Jackie Tumwine, a tobacco control advocate, recalls that despite the law banning tobacco advertising and promotion, BATU sponsored and chaired the Commonwealth Business Forum in 2007.

“The global tobacco industry kills six million people every year. It does this in a deliberate, systematic manner, complete with business plans, lobbying, political contributions and favours, and cash bonuses to its executives who kill the most people by successfully selling them their deadly cigarettes and other tobacco products,’’ says Dr Thomas Glynn of the American Cancer Society.

Tuesday, May 1, 2012

Kenya generic AIDS drugs court ruling sets East African precedent

Thousands of people living with HIV and AIDS in East Africa were given new hope last week (25 April 2012), when a High Court judge in Nairobi ruled that Kenya’s anti counterfeit law is unconstitutional in its interpretation of generic HIV drugs as illegal counterfeits.

A generic drug is an identical copy of a brand name, the latter of which are usually manufactured by pharmaceutical giants. Brand drugs such as those manufactured by Pfizer and Norvatis go for prices tailored to Western markets and thus are unaffordable for the majority of patients in sub Saharan Africa. However, many can afford Indian generics, which cost as little as a tenth of the brand price.

Generic drug manufacturers such as CIPLA of India imitate the exact formulas used in brand antiretrovirals (ARVs) drugs through a process called ‘reverse engineering’. The drugs are understood to be as effective as the brand names.

Justice Mumbi Ngugi ruled that intellectual property rights do not override the right to life and health. She found the definition of a ‘counterfeit’ in the Kenya Anti-Counterfeit Act of 2008 to be too broad leading to generic HIV drugs being bundled together with other counterfeits. Justice Mumbi said this vagueness is posing a grave threat to the right to life and health for thousands of Kenyans who depend on life-saving generic ARVs.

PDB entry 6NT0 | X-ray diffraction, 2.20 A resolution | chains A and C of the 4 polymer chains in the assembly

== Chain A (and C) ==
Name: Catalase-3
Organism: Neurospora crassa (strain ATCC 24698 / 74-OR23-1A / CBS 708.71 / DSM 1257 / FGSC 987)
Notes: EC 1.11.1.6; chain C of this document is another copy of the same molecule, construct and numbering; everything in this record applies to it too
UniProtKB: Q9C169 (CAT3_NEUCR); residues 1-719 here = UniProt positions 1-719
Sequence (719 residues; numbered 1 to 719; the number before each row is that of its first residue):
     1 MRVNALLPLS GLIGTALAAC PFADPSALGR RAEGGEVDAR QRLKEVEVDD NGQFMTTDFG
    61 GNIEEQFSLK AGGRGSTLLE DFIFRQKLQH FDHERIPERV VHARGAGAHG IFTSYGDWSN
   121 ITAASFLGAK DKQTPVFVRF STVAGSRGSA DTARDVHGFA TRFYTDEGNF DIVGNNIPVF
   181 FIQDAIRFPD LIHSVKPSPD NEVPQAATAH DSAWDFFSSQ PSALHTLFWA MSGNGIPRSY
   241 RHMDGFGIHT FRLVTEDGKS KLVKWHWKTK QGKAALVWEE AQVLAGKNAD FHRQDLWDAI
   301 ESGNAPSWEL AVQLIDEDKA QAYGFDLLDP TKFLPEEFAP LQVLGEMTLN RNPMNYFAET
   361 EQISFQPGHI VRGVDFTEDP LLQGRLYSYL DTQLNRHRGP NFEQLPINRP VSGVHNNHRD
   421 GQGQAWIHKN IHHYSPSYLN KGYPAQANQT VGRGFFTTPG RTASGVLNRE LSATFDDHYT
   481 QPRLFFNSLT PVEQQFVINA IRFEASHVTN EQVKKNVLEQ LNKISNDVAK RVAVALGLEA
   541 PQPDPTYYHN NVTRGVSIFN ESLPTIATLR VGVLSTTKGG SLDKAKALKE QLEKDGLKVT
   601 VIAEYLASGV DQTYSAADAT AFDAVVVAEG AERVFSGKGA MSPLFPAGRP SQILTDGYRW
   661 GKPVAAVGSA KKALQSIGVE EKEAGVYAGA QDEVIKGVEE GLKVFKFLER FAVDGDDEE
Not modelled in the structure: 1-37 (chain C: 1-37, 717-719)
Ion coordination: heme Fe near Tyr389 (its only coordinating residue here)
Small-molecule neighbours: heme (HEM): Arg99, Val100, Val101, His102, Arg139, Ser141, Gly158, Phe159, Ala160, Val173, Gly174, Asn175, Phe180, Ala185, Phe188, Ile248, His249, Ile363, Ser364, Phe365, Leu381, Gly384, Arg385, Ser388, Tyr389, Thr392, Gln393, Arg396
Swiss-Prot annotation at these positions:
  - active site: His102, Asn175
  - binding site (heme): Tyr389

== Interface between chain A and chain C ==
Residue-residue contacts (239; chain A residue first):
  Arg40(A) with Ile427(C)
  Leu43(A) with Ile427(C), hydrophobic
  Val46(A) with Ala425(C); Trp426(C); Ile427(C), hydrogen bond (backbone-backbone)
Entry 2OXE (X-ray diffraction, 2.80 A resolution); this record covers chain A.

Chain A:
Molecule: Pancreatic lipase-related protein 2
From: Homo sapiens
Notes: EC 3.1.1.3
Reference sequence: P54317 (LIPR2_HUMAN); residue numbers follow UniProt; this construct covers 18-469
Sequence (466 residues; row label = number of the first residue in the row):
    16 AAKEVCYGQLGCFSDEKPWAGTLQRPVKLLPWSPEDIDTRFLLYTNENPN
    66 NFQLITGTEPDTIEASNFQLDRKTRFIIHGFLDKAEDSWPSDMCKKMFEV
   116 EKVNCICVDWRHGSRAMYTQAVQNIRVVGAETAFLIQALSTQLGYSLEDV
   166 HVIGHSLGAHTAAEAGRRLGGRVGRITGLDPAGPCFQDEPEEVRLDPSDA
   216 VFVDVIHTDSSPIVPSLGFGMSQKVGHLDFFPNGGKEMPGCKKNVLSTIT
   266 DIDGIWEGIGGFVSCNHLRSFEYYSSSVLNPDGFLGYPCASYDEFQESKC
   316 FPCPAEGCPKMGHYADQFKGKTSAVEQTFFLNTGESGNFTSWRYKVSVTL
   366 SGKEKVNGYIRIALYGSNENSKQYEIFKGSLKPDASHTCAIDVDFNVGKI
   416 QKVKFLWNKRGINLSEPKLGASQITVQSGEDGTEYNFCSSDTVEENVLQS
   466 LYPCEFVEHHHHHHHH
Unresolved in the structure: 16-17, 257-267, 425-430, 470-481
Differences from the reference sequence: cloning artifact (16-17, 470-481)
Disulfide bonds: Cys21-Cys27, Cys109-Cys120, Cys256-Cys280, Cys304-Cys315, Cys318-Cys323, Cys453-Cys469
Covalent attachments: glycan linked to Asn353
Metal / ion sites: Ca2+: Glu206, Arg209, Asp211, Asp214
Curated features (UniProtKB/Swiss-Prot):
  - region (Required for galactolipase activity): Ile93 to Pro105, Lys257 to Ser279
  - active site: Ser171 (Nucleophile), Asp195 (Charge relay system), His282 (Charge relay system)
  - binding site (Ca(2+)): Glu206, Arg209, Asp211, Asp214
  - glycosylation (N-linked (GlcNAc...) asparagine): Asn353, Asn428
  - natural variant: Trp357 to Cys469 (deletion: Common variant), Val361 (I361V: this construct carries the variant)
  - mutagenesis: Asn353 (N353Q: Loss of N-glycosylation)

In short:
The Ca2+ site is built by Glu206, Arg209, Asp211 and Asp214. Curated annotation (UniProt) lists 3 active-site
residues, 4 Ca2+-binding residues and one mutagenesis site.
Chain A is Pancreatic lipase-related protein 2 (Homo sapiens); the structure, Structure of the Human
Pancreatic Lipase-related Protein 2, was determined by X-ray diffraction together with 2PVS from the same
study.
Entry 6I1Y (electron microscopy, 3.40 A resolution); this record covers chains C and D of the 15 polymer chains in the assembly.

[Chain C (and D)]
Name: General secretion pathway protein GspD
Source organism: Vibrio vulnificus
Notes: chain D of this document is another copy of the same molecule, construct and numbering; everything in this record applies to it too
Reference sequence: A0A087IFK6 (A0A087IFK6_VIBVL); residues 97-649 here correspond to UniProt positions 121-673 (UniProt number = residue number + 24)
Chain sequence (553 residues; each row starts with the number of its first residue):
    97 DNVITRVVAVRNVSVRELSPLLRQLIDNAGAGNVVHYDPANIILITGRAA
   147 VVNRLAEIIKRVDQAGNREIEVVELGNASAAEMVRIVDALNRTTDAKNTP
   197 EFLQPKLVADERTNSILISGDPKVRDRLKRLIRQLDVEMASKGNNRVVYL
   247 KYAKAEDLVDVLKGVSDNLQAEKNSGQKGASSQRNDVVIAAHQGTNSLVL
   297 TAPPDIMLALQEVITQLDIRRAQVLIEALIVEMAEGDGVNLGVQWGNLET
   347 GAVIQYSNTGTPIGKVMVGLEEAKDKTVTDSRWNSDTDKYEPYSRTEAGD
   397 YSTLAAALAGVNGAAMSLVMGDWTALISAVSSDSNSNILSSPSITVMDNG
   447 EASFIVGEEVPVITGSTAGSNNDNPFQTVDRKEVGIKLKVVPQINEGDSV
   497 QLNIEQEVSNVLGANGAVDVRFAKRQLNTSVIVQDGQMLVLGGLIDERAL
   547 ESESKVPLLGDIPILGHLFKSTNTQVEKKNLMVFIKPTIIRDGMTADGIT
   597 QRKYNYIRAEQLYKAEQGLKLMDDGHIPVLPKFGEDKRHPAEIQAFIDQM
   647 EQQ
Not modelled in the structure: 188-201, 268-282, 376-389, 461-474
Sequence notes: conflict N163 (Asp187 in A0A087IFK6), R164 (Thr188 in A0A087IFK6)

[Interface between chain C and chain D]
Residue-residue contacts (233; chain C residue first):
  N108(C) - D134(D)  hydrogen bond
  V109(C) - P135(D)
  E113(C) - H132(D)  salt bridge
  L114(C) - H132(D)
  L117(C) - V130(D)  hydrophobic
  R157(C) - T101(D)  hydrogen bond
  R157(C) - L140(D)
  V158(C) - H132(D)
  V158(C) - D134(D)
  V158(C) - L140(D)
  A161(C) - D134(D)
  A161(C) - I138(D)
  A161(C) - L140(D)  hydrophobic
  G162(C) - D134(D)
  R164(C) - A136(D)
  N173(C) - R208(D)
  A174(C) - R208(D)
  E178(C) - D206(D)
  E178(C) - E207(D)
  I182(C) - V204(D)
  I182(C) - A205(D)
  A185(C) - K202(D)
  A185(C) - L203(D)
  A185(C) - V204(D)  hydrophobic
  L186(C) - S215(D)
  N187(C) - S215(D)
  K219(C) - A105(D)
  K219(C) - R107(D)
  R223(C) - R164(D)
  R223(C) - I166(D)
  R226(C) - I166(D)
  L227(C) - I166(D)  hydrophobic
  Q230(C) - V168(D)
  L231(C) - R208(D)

The High Court judge has now instructed the Kenyan parliament to review the Anti Counterfeit Act of 2008 and amend the offending articles, which can lead to arbitrary seizures of generic HIV drugs under the pretext that they are ‘counterfeits’, as happened at a Dutch port last year.

Under common law, a high court ruling in Kenya sets a precedent for countries such as Uganda and it is now thought that human rights activists in Uganda and the rest of East Africa will invoke the ruling in any potential suits.

The news will also comes as a welcome development for Ugandan pharmaceutical companies such as the Quality Chemicals Plant in Luzira, most of whose products are generic drugs

While testifying before a Ugandan parliamentary committee last month, Moses Mulumba, a human rights lawyer and intellectual property rights expert, revealed that the Uganda Counterfeit Bill 2010 regards generic AIDS drugs as ‘counterfeits’ and would render 90 % of HIV drugs in Uganda illegal should the bill be passed by parliament and assented to by President Museveni.

With efforts to deepen East African regional integration taking centre stage, the Kenya High Court ruling becomes even more instructive for Uganda and the rest of members of the East African community (EAC).

“A vast majority of people in Kenya rely on quality generic drugs for their daily survival. Through this important ruling, the High Court of Kenya has upheld a fundamental element of the right to health,” said UNAIDS Executive Director Michel SidibĂ©.
“This decision will set an important precedent for ensuring access to life-saving drugs around the world.”

“The court has correctly interpreted the Constitution and guaranteed the right to health. This ruling speaks against any ambiguity that serves to undermine access to generic medicines and puts the lives of people before profit”, Patricia Asero, one of the three petitioners, was quoted as saying.

Last week also marked the successful passage of the East Africa HIV/AIDS Prevention and Management Bill 2012 by the East African Legislative Assembly (EALA), a timely milestone as the assembly’s term of office expires in June this year.